No attempt will be made here to explain what mathematical physics is about. There is no general agreement even among the experts. Moreover, this field of research is regarded as somewhat dubious by many physicists. However, the following words of Maxwell are right on target:
J.C. MAXWELL
On Faraday's lines of force
Nobody has explained why we should worry about the foundations of quantum mechanics better than John Bell:
J.S. BELL
Speakable and Unspeakable in Quantum Mechanics
The first charge against "measurement", in the fundamental axioms of quantum mechanics, is that it anchors the shifty split of the world into "system" and "apparatus". A second charge is that the word comes loaded with meaning from everyday life, meaning which is entirely inappropriate in the quantum context. When it is said that something is "measured" it is difficult not to think of the result as referring to some preexisting property of the object in question. This is to disregard Bohr's insistence that in quantum phenomena the apparatus as well as the system is essentially involved. If it were not so, how could we understand, for example, that "measurement" of a component of "angular momentum" ... in an arbitrarily chosen direction ... yields one of a discrete set of values? When one forgets the role of the apparatus, as the word "measurement" makes all too likely, one despairs of ordinary logic ... hence "quantum logic". When one remembers the role of the apparatus, ordinary logic is just fine.
In other contexts, physicists have been able to take words from ordinary language and use them as technical terms with no great harm done. Take for example the "strangeness", "charm", and "beauty" of elementary particle physics. No one is taken in by this "baby talk". ... Would that it were so with "measurement". But in fact the word has had such a damaging effect on the discussion, that I think it should now be banned altogether in quantum mechanics.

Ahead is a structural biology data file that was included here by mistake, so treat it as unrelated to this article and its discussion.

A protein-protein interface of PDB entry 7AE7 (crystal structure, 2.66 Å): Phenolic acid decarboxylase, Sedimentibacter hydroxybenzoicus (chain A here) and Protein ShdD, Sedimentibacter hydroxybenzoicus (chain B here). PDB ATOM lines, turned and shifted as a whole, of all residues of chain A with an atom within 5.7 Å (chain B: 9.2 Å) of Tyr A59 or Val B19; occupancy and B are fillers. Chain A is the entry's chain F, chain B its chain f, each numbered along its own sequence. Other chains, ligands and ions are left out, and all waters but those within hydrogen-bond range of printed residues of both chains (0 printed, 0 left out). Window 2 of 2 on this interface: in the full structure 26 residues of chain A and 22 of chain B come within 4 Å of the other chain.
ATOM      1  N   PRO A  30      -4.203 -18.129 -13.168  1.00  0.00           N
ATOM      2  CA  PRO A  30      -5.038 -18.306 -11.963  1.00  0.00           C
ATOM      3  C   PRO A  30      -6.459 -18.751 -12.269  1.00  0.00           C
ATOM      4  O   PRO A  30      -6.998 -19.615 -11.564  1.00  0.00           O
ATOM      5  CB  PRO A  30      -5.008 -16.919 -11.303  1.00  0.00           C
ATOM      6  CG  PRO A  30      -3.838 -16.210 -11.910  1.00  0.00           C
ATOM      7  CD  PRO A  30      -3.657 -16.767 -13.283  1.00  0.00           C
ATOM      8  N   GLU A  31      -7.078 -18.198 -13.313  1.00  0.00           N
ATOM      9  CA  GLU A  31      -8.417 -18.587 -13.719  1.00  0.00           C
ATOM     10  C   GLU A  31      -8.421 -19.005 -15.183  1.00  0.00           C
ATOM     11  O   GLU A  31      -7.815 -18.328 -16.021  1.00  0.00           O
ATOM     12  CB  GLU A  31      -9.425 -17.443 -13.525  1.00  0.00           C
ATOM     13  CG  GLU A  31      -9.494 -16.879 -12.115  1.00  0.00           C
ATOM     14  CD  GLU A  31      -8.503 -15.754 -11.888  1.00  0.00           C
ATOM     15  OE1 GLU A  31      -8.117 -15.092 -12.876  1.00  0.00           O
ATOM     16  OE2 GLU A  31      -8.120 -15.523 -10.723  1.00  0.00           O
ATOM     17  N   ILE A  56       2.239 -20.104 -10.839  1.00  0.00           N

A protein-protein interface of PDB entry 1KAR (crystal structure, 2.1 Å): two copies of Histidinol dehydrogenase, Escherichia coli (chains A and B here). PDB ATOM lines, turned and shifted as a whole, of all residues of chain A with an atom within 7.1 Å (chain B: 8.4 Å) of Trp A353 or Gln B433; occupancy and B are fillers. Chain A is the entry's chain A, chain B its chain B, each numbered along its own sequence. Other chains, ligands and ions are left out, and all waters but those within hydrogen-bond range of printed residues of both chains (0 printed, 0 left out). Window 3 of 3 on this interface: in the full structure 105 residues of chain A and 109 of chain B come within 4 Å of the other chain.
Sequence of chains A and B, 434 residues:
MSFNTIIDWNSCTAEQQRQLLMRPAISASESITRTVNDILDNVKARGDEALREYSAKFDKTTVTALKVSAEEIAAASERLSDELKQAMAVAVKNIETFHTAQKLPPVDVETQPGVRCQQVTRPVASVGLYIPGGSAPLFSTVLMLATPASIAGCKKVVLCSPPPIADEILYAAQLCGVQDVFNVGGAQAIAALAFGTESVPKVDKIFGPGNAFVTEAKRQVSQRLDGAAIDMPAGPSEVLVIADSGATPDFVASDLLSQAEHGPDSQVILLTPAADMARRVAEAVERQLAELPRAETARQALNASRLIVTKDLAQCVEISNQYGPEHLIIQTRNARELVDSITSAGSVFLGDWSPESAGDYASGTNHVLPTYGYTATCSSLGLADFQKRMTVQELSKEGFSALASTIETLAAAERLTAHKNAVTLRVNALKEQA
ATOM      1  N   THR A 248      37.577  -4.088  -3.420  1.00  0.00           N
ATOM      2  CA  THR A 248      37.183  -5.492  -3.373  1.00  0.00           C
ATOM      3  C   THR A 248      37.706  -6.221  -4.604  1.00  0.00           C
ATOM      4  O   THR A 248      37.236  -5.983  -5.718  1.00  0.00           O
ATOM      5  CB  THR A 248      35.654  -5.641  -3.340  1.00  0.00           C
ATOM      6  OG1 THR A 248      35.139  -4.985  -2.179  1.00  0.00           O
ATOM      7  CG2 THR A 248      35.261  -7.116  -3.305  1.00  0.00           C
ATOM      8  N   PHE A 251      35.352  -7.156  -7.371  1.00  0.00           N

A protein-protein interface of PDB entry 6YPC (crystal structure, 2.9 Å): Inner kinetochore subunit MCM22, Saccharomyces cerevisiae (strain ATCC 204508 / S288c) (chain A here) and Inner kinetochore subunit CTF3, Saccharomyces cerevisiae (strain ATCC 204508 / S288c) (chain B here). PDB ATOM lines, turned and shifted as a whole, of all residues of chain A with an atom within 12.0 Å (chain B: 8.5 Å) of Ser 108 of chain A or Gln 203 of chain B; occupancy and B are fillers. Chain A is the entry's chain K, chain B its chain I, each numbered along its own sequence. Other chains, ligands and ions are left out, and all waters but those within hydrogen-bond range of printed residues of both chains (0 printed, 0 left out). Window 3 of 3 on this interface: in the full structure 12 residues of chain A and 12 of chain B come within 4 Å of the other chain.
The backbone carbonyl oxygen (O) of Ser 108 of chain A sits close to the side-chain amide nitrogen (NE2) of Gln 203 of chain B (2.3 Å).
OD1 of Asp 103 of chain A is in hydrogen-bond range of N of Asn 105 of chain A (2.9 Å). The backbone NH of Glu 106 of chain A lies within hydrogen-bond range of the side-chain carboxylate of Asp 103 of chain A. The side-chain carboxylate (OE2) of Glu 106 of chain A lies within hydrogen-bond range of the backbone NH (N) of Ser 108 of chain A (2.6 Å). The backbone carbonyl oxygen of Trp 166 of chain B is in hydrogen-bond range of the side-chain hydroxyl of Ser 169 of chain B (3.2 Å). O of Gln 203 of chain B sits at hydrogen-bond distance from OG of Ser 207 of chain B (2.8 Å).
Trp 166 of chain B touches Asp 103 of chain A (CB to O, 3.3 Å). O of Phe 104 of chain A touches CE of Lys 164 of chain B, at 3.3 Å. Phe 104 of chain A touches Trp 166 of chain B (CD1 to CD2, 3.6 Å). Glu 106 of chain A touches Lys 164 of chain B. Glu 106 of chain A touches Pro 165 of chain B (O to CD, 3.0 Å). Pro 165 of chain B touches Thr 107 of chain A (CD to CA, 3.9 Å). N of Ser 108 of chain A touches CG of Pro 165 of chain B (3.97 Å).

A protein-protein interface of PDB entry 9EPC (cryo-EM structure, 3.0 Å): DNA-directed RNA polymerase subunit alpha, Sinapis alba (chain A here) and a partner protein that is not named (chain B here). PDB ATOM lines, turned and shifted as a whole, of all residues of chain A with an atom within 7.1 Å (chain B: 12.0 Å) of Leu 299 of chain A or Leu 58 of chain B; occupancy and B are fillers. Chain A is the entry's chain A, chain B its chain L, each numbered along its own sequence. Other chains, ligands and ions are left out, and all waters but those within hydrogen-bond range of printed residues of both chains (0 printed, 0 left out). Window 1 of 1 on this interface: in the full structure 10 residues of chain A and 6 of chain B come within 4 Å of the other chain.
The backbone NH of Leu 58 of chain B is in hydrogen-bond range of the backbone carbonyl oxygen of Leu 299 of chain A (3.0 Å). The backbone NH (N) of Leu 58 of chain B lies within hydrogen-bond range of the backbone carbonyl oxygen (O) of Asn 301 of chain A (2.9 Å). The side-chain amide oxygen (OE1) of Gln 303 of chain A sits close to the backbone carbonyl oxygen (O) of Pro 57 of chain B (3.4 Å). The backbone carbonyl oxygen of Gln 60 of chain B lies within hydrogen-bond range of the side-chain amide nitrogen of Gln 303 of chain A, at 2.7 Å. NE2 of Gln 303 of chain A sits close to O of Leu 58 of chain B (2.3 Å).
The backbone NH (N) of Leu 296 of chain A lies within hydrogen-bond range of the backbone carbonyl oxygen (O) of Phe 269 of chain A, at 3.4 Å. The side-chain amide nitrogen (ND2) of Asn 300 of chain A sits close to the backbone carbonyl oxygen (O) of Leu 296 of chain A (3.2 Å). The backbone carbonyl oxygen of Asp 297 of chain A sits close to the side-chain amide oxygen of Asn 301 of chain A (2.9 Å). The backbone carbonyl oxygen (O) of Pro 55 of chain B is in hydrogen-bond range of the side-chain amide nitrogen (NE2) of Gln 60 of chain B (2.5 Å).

J.S. BELL
Against "Measurement"
Bohmian mechanics is the most naively obvious embedding imaginable of Schrödinger's equation into a completely coherent physical theory. It describes a world in which particles move in a highly non-Newtonian sort of way, one which may at first appear to have little to do with the spectrum of predictions of quantum mechanics. However, this deterministic theory of particles in motion completely accounts for all the phenomena of nonrelativistic quantum mechanics, from spectral lines to interference effects, and it does so in a completely ordinary manner. It was first presented in 1927 by Louis de Broglie, just after the inception of quantum mechanics itself. It was soon abandoned and utterly ignored until rediscovered a quarter century later by David Bohm, who showed how it resolved the measurement problem and accounted for the reduction of the wave packet. Its principal advocate for the past three decades was John Bell:
J.S. BELL
Speakable and Unspeakable in Quantum Mechanics
J.S. BELL
Speakable and Unspeakable in Quantum Mechanics
For a little more on Bohmian mechanics click here; for more detail, click here.
*The picture of the two-slit interference patterm is courtesy of Martin Daumer*